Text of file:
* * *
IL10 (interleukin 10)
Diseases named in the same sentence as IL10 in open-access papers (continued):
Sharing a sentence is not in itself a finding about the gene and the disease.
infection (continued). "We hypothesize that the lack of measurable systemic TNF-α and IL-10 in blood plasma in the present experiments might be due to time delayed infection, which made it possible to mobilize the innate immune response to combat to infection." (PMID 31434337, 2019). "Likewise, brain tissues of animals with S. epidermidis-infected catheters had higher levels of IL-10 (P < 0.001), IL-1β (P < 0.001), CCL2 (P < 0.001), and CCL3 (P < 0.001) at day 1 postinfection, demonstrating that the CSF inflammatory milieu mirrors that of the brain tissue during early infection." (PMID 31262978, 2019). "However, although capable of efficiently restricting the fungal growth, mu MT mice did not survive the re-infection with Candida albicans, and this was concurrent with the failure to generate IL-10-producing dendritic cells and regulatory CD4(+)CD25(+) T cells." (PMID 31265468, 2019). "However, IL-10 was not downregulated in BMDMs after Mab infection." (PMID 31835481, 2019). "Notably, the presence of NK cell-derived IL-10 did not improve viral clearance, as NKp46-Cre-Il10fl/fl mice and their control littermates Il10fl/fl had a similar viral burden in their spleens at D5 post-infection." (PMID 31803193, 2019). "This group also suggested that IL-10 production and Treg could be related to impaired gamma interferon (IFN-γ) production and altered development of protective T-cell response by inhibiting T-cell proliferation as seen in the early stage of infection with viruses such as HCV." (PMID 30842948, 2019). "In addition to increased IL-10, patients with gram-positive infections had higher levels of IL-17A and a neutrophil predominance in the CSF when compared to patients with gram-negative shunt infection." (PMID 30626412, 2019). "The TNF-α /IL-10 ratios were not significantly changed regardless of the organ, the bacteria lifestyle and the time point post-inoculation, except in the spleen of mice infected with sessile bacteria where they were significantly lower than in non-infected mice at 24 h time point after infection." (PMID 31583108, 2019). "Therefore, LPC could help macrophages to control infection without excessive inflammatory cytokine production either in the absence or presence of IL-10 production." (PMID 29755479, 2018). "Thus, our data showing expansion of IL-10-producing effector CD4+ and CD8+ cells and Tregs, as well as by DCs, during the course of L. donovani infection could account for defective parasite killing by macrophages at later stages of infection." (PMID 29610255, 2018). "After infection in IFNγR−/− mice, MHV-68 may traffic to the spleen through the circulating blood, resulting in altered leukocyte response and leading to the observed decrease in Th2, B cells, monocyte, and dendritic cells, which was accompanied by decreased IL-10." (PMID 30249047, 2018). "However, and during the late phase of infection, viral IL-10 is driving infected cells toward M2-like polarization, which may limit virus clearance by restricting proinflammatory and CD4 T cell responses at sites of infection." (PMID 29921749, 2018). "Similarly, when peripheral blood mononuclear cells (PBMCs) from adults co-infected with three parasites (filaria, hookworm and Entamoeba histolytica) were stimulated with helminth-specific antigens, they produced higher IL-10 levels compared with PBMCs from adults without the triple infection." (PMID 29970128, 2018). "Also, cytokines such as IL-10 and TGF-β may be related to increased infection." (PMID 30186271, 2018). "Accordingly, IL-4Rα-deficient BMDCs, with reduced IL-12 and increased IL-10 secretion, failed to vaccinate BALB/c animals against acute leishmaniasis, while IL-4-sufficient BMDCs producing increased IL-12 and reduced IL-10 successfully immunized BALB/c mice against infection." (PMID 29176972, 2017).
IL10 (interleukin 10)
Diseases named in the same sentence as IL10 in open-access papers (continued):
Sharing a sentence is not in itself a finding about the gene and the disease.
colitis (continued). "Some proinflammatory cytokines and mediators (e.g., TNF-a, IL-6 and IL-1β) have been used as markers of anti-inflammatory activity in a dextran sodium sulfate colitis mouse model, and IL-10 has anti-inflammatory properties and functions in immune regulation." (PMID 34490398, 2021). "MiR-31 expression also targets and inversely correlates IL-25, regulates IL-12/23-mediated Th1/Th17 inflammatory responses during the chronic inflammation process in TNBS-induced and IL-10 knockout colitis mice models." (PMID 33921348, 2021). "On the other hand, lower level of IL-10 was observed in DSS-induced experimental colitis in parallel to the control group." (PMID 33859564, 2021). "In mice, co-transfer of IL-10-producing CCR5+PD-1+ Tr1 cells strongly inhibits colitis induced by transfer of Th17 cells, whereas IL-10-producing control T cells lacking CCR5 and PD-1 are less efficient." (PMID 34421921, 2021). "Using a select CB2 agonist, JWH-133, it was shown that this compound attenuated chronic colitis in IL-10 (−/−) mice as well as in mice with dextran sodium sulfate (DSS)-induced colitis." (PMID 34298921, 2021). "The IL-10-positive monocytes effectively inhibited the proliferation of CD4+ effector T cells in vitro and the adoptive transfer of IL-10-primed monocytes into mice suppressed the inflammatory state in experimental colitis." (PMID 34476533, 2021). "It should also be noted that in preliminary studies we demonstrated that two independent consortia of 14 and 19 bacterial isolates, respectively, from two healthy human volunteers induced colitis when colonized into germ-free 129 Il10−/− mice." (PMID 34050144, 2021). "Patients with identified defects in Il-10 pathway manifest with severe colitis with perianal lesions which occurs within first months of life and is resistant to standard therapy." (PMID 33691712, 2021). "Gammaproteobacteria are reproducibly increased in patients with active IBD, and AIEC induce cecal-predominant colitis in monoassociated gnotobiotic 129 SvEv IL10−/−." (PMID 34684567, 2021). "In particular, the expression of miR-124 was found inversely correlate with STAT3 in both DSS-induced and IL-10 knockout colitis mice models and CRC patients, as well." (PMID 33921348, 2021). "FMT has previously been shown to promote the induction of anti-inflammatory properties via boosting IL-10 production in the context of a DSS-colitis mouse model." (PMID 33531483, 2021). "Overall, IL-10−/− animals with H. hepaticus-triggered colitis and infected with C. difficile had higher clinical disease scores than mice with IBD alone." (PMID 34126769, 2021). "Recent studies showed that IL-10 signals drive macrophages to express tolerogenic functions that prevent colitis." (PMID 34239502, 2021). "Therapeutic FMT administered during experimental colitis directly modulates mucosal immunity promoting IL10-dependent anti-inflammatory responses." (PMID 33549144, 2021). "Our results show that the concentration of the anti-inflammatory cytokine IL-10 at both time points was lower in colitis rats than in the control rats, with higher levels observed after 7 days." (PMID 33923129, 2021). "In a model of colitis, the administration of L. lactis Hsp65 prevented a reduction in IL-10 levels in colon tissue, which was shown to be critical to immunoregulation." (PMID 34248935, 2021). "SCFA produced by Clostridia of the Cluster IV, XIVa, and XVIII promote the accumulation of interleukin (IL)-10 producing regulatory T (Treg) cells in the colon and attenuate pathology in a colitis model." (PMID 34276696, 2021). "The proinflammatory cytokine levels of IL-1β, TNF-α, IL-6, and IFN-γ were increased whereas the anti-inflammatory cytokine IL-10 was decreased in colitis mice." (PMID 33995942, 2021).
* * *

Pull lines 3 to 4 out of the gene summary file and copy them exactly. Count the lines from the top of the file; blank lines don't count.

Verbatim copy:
Sharing a sentence is not in itself a finding about the gene and the disease.
infection (continued). "We hypothesize that the lack of measurable systemic TNF-α and IL-10 in blood plasma in the present experiments might be due to time delayed infection, which made it possible to mobilize the innate immune response to combat to infection." (PMID 31434337, 2019). "Likewise, brain tissues of animals with S. epidermidis-infected catheters had higher levels of IL-10 (P < 0.001), IL-1β (P < 0.001), CCL2 (P < 0.001), and CCL3 (P < 0.001) at day 1 postinfection, demonstrating that the CSF inflammatory milieu mirrors that of the brain tissue during early infection." (PMID 31262978, 2019). "However, although capable of efficiently restricting the fungal growth, mu MT mice did not survive the re-infection with Candida albicans, and this was concurrent with the failure to generate IL-10-producing dendritic cells and regulatory CD4(+)CD25(+) T cells." (PMID 31265468, 2019). "However, IL-10 was not downregulated in BMDMs after Mab infection." (PMID 31835481, 2019). "Notably, the presence of NK cell-derived IL-10 did not improve viral clearance, as NKp46-Cre-Il10fl/fl mice and their control littermates Il10fl/fl had a similar viral burden in their spleens at D5 post-infection." (PMID 31803193, 2019). "This group also suggested that IL-10 production and Treg could be related to impaired gamma interferon (IFN-γ) production and altered development of protective T-cell response by inhibiting T-cell proliferation as seen in the early stage of infection with viruses such as HCV." (PMID 30842948, 2019). "In addition to increased IL-10, patients with gram-positive infections had higher levels of IL-17A and a neutrophil predominance in the CSF when compared to patients with gram-negative shunt infection." (PMID 30626412, 2019). "The TNF-α /IL-10 ratios were not significantly changed regardless of the organ, the bacteria lifestyle and the time point post-inoculation, except in the spleen of mice infected with sessile bacteria where they were significantly lower than in non-infected mice at 24 h time point after infection." (PMID 31583108, 2019). "Therefore, LPC could help macrophages to control infection without excessive inflammatory cytokine production either in the absence or presence of IL-10 production." (PMID 29755479, 2018). "Thus, our data showing expansion of IL-10-producing effector CD4+ and CD8+ cells and Tregs, as well as by DCs, during the course of L. donovani infection could account for defective parasite killing by macrophages at later stages of infection." (PMID 29610255, 2018). "After infection in IFNγR−/− mice, MHV-68 may traffic to the spleen through the circulating blood, resulting in altered leukocyte response and leading to the observed decrease in Th2, B cells, monocyte, and dendritic cells, which was accompanied by decreased IL-10." (PMID 30249047, 2018). "However, and during the late phase of infection, viral IL-10 is driving infected cells toward M2-like polarization, which may limit virus clearance by restricting proinflammatory and CD4 T cell responses at sites of infection." (PMID 29921749, 2018). "Similarly, when peripheral blood mononuclear cells (PBMCs) from adults co-infected with three parasites (filaria, hookworm and Entamoeba histolytica) were stimulated with helminth-specific antigens, they produced higher IL-10 levels compared with PBMCs from adults without the triple infection." (PMID 29970128, 2018). "Also, cytokines such as IL-10 and TGF-β may be related to increased infection." (PMID 30186271, 2018). "Accordingly, IL-4Rα-deficient BMDCs, with reduced IL-12 and increased IL-10 secretion, failed to vaccinate BALB/c animals against acute leishmaniasis, while IL-4-sufficient BMDCs producing increased IL-12 and reduced IL-10 successfully immunized BALB/c mice against infection." (PMID 29176972, 2017).